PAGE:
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Husband To Sue NSW Police After High Speed Crash

The devastated husband of a Sydney woman who remains in a coma after being T-boned by a speeding cop car is planning to launch legal action against NSW Police.

Gai Vieira was critically injured in the collision at a Cronulla intersection on September 5.

Her two-year-old grandson escaped unhurt. Police later confirmed the highway patrol car was travelling at 124 km/h in a 70 zone without flashing lights or sirens when the crash happened.

The officer was, at the time, chasing a driver allegedly using their mobile phone.

Ms Vieira's husband, Bert Vieira, on Tuesday vowed to launch legal action to force NSW Police to change the way they conduct pursuits.

"I don't know what legal action will be taken but we will take it," he told AAP.

Mr Vieira said he would leave it to his lawyer to determine the scope of any civil lawsuit.

He's said NSW Police needs to be "hurt" before the organisation will change.

The grieving race horse owner understands police have to pursue violent offenders at speed.

But he argues when it comes to a driver using their phone the risk of harm to the community outweighs the benefit of making an immediate arrest.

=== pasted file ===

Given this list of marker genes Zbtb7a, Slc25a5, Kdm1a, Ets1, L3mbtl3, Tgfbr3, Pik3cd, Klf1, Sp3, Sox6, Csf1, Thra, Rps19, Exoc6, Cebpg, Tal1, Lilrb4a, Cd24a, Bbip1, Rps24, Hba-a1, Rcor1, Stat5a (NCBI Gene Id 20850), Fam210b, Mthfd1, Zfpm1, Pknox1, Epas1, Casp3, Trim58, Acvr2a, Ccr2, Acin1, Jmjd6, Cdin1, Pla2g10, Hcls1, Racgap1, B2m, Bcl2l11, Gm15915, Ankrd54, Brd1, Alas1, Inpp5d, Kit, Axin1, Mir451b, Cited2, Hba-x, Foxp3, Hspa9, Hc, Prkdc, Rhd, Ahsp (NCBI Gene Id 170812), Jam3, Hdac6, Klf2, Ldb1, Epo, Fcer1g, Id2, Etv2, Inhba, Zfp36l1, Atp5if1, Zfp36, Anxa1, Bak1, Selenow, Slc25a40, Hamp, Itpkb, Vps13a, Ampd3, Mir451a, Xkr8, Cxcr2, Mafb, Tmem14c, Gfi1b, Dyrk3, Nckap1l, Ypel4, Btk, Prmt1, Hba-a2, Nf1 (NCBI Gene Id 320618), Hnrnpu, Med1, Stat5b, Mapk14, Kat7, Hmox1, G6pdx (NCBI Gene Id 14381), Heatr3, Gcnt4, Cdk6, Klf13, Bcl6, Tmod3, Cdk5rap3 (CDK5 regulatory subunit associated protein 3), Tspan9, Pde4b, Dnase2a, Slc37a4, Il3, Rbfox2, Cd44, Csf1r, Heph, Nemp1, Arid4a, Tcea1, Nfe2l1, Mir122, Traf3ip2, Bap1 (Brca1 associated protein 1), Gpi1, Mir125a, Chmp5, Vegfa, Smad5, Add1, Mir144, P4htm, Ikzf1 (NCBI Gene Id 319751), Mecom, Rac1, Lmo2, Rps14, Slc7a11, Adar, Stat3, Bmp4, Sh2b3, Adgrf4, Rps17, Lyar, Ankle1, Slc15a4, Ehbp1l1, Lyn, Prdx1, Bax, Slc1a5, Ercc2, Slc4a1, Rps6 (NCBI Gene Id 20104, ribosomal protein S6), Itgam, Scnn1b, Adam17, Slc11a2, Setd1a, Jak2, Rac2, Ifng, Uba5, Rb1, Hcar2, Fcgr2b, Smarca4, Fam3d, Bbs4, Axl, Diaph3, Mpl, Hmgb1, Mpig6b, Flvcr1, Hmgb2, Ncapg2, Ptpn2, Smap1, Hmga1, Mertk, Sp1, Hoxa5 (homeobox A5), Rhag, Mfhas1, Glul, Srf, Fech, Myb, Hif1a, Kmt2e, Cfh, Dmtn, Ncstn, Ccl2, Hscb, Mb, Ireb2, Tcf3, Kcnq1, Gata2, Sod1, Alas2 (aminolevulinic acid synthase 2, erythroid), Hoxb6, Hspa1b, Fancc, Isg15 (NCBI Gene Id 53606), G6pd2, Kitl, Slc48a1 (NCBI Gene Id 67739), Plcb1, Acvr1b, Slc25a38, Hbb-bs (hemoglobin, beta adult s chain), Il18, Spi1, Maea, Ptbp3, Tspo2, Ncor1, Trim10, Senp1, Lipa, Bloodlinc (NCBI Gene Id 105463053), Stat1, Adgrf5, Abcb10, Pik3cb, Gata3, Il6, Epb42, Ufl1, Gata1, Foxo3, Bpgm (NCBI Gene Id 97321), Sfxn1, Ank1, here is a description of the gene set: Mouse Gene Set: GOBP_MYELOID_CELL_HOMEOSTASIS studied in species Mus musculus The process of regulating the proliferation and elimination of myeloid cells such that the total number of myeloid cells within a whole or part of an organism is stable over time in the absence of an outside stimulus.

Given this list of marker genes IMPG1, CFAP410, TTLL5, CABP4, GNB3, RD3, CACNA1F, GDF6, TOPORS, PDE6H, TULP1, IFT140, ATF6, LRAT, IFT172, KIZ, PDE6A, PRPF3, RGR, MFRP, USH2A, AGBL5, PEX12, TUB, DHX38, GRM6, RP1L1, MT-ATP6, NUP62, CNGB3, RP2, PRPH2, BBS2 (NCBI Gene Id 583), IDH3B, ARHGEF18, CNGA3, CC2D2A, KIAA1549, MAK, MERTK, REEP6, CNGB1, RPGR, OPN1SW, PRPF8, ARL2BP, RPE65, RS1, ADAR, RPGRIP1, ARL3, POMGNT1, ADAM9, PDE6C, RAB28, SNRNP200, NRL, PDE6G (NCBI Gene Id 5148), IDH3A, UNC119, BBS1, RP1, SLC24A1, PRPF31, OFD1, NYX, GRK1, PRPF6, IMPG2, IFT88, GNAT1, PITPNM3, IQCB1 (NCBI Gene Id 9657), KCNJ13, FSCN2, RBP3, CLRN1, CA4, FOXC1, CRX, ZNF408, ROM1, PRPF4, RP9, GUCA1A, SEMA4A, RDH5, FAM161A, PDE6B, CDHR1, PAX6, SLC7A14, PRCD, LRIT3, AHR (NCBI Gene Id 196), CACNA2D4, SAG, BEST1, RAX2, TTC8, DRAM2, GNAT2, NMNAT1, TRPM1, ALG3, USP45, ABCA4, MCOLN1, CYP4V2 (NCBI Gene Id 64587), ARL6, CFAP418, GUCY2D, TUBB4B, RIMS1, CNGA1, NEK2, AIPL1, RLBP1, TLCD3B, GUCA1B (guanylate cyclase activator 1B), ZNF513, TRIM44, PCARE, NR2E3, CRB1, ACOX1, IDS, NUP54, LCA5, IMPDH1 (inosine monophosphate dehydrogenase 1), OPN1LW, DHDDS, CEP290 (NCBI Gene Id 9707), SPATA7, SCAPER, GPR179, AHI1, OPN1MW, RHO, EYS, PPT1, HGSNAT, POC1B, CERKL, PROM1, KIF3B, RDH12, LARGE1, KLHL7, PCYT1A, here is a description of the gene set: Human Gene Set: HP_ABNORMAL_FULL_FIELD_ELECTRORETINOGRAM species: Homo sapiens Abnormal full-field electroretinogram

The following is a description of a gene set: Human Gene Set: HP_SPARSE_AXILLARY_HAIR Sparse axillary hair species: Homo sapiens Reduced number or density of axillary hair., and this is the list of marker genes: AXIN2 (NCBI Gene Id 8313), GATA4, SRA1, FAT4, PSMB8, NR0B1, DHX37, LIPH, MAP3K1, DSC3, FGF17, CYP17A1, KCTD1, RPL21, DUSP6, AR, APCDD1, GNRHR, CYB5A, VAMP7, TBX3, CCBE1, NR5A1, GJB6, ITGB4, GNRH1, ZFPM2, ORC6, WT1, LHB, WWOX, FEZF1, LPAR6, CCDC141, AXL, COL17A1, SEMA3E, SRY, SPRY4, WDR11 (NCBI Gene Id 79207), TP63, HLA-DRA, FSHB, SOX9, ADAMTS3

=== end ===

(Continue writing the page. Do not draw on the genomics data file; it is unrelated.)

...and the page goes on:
"I drive to work every day in this city, people are always on their phones, smoking cigarettes, drinking coffee in their cars, what happens if you chase them all?" he told AAP.

"My life is lying in a coma. I don't think it's worth it."

Mr Vieira said he was shocked the officer involved had not faced criminal charges almost two weeks after the crash.

"Police have their rules and we have ours," he said.

"We have to stop all that. Before we finish we will get all the right answers."

Mr Vieira, choking back tears, revealed he was only speaking with the media because the "rules have to change".

Assistant Commissioner Michael Corboy late last week said the incident was "regrettable" and police were taking it very seriously.

"Officers do not wake up in the morning thinking they're going to be involved in crashes," he told reporters in Sydney.

"We don't want this to happen and we want the community to be safe."

A critical investigation team is investigating whether it was reasonable for the police car's lights and sirens to be off.

Mr Vieira is pleased the local council is considering installing traffic lights at the intersection where the crash occurred.

"When my wife wakes up - and she will wake up - she will be so happy those lights are there to protect her family and every family in Cronulla."

AAP

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